WASHINGTON (CNN) - The Senate Judiciary Committee will hear testimony related to judicial misconduct on Wednesday, including from a Washington lawyer who says she collected numerous accounts of sexual harassment by judges, in the first public airing of U.S. judges' #MeToo moment.
Jaime Santos says that after women went public last December with complaints against California-based U.S. Appeals Court Judge Alex Kozinski, she and colleagues began trying to address the larger harassment issue by talking to women who had worked closely with federal judges in prestigious law clerk positions.
"Harassment and abuse within the judiciary are not the rule, but these experiences are not uncommon," Santos, who is a former law clerk from the 9th Circuit, where Kozinski served, says in prepared testimony. "Law clerks and externs from numerous federal courts shared with us that they had felt demeaned, belittled, or humiliated during their clerkships or externships.
"Some shared stories about being asked sexual questions during job interviews, hearing their judge or co-clerks speak about female attorneys in derogatory and objectifying terms, and being groped or kissed in public and in private."
A CNN special report in January, examining about 5,000 judicial orders arising from misconduct complaints over the past decade, found that courthouse employees and others with potentially valid complaints against judges rarely use the judiciary's misconduct system, or get no relief when they do. Judges overseeing the system seldom find that a claim warrants an investigation or that a judge should be disciplined.
On Wednesday, the Senate committee is also scheduled to hear from James Duff, director of the Administrative Office of the U.S. Courts, who oversaw a group set up to examine judicial misconduct. Chief Justice John Roberts established the working group in December after The Washington Post first reported complaints from women against Kozinski.
In his prepared remarks, Duff highlights the group's proposal for a national Office of Judicial Integrity, with a hotline for employees to seek counseling, guidance and intervention if harassed. Duff also says the current process for reporting complaints against judges "works well when utilized." He said officials are trying to make it easier to use.
The working group reported earlier this month that "inappropriate conduct" in courthouses is "not limited to a few isolated instances," but the group did not detail the magnitude of employee abuse beyond saying it was "not pervasive."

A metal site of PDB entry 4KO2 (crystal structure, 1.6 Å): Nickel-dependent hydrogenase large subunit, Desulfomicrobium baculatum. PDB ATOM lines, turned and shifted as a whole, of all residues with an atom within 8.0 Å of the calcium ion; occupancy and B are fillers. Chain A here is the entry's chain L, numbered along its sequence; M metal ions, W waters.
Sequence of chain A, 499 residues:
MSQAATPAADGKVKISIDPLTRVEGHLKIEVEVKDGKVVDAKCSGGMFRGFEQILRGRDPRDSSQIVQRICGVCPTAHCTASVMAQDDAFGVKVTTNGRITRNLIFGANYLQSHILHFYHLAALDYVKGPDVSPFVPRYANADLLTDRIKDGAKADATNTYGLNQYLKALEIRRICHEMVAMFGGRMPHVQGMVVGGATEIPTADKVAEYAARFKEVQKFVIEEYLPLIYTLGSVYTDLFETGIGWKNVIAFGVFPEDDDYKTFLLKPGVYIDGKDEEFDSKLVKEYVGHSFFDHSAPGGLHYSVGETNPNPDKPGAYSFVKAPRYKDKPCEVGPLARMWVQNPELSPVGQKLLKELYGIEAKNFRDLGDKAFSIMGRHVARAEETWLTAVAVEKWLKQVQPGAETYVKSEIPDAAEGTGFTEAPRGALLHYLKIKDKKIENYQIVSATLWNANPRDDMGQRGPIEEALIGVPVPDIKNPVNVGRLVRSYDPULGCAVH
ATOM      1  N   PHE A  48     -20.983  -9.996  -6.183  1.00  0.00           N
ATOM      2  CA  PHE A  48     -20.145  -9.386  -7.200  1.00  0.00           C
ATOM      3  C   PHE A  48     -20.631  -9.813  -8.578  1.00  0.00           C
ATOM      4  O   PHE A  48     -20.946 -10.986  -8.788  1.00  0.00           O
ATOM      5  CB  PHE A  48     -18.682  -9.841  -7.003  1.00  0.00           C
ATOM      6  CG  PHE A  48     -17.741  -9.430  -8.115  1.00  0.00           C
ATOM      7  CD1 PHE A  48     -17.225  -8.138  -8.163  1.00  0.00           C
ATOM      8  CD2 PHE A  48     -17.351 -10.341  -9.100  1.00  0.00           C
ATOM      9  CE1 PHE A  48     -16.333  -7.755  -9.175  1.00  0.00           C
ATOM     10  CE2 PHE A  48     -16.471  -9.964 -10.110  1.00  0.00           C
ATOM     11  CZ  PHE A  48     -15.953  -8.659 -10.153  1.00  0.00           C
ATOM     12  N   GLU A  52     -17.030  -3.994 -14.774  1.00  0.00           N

It did make several recommendations, including that judges put a greater priority on improving workplace culture, the code of conduct be revised to make clear what behavior is prohibited and the complaint system be made more transparent and accessible.
Senate Judiciary Chairman Chuck Grassley, an Iowa Republican, said he feared the judiciary was missing an opportunity to improve its system for reporting and investigating misconduct.
"After the Kozinski scandal and other allegations, it was a real chance to undertake reforms," Grassley, an Iowa Republican, said in a statement earlier this month. "But in too many ways, this vague report kicks the can down the road. ... It appears victims could be left wondering to whom they can report, with little instruction or transparency in the process or resolution."
The CNN review of the system found that more than 1,000 orders related to misconduct are posted annually on federal court websites, but they contain few details and are not categorized in a way to separate the frivolous from those with merit. Filing a legitimate grievance can be difficult, as forms and instructions are not easily retrieved and explained throughout the 13 regional circuits.
In most cases when a judge faced serious scrutiny, the CNN report found, the judge retired and ended all disciplinary proceedings.
Kozinski, who had been subject to misconduct allegations in 2009, retired in December after the new claims were published in news reports. A formal misconduct complaint was filed, but judicial officials declined to investigate because the judge had stepped down.
After the complaints against him emerged six months ago, Kozinski said he "may not have been mindful enough of the special challenges and pressures that women face in the workplace." His lawyer, Susan Estrich, told CNN that "he denied the substance of the charges" and resigned because "he did not wish to burden the judiciary or his former clerks with [an] investigation."
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